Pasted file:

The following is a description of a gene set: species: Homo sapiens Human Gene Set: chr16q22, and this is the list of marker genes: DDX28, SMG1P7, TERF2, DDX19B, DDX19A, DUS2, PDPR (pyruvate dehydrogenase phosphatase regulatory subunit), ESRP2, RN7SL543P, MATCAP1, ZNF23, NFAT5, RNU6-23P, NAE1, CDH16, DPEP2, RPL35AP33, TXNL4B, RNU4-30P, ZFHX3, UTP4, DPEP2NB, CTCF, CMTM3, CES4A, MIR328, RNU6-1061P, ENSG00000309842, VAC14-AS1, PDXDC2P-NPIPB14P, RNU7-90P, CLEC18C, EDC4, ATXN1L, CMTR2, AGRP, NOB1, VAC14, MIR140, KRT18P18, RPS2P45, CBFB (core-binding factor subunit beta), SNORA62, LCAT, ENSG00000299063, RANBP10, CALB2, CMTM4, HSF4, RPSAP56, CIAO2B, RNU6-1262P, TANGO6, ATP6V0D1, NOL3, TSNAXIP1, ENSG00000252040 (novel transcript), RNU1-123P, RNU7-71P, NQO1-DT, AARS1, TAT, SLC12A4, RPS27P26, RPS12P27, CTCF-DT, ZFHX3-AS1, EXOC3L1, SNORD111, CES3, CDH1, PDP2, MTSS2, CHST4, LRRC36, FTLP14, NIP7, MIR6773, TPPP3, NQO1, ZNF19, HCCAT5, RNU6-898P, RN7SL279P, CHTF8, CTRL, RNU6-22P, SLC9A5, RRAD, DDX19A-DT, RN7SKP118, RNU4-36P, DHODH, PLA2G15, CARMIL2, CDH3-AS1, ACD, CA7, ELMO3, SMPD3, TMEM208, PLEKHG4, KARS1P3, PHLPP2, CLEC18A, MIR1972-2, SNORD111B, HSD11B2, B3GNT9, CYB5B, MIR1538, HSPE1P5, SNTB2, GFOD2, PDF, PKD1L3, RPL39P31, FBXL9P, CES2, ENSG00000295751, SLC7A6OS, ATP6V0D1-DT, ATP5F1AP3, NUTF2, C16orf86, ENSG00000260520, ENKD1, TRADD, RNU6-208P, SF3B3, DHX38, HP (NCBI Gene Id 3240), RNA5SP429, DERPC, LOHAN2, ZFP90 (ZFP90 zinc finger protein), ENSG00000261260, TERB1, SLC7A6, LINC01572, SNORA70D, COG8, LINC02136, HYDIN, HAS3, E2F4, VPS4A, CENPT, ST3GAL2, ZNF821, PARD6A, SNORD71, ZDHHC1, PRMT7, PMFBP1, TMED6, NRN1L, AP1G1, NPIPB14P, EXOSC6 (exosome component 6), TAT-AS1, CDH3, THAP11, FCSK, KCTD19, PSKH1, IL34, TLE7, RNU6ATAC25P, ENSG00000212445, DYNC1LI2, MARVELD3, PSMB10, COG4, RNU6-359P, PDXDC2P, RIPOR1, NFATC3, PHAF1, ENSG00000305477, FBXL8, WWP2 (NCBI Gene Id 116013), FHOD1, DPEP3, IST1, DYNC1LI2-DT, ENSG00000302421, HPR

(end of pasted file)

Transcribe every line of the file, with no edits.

The following is a description of a gene set: species: Homo sapiens Human Gene Set: chr16q22, and this is the list of marker genes: DDX28, SMG1P7, TERF2, DDX19B, DDX19A, DUS2, PDPR (pyruvate dehydrogenase phosphatase regulatory subunit), ESRP2, RN7SL543P, MATCAP1, ZNF23, NFAT5, RNU6-23P, NAE1, CDH16, DPEP2, RPL35AP33, TXNL4B, RNU4-30P, ZFHX3, UTP4, DPEP2NB, CTCF, CMTM3, CES4A, MIR328, RNU6-1061P, ENSG00000309842, VAC14-AS1, PDXDC2P-NPIPB14P, RNU7-90P, CLEC18C, EDC4, ATXN1L, CMTR2, AGRP, NOB1, VAC14, MIR140, KRT18P18, RPS2P45, CBFB (core-binding factor subunit beta), SNORA62, LCAT, ENSG00000299063, RANBP10, CALB2, CMTM4, HSF4, RPSAP56, CIAO2B, RNU6-1262P, TANGO6, ATP6V0D1, NOL3, TSNAXIP1, ENSG00000252040 (novel transcript), RNU1-123P, RNU7-71P, NQO1-DT, AARS1, TAT, SLC12A4, RPS27P26, RPS12P27, CTCF-DT, ZFHX3-AS1, EXOC3L1, SNORD111, CES3, CDH1, PDP2, MTSS2, CHST4, LRRC36, FTLP14, NIP7, MIR6773, TPPP3, NQO1, ZNF19, HCCAT5, RNU6-898P, RN7SL279P, CHTF8, CTRL, RNU6-22P, SLC9A5, RRAD, DDX19A-DT, RN7SKP118, RNU4-36P, DHODH, PLA2G15, CARMIL2, CDH3-AS1, ACD, CA7, ELMO3, SMPD3, TMEM208, PLEKHG4, KARS1P3, PHLPP2, CLEC18A, MIR1972-2, SNORD111B, HSD11B2, B3GNT9, CYB5B, MIR1538, HSPE1P5, SNTB2, GFOD2, PDF, PKD1L3, RPL39P31, FBXL9P, CES2, ENSG00000295751, SLC7A6OS, ATP6V0D1-DT, ATP5F1AP3, NUTF2, C16orf86, ENSG00000260520, ENKD1, TRADD, RNU6-208P, SF3B3, DHX38, HP (NCBI Gene Id 3240), RNA5SP429, DERPC, LOHAN2, ZFP90 (ZFP90 zinc finger protein), ENSG00000261260, TERB1, SLC7A6, LINC01572, SNORA70D, COG8, LINC02136, HYDIN, HAS3, E2F4, VPS4A, CENPT, ST3GAL2, ZNF821, PARD6A, SNORD71, ZDHHC1, PRMT7, PMFBP1, TMED6, NRN1L, AP1G1, NPIPB14P, EXOSC6 (exosome component 6), TAT-AS1, CDH3, THAP11, FCSK, KCTD19, PSKH1, IL34, TLE7, RNU6ATAC25P, ENSG00000212445, DYNC1LI2, MARVELD3, PSMB10, COG4, RNU6-359P, PDXDC2P, RIPOR1, NFATC3, PHAF1, ENSG00000305477, FBXL8, WWP2 (NCBI Gene Id 116013), FHOD1, DPEP3, IST1, DYNC1LI2-DT, ENSG00000302421, HPR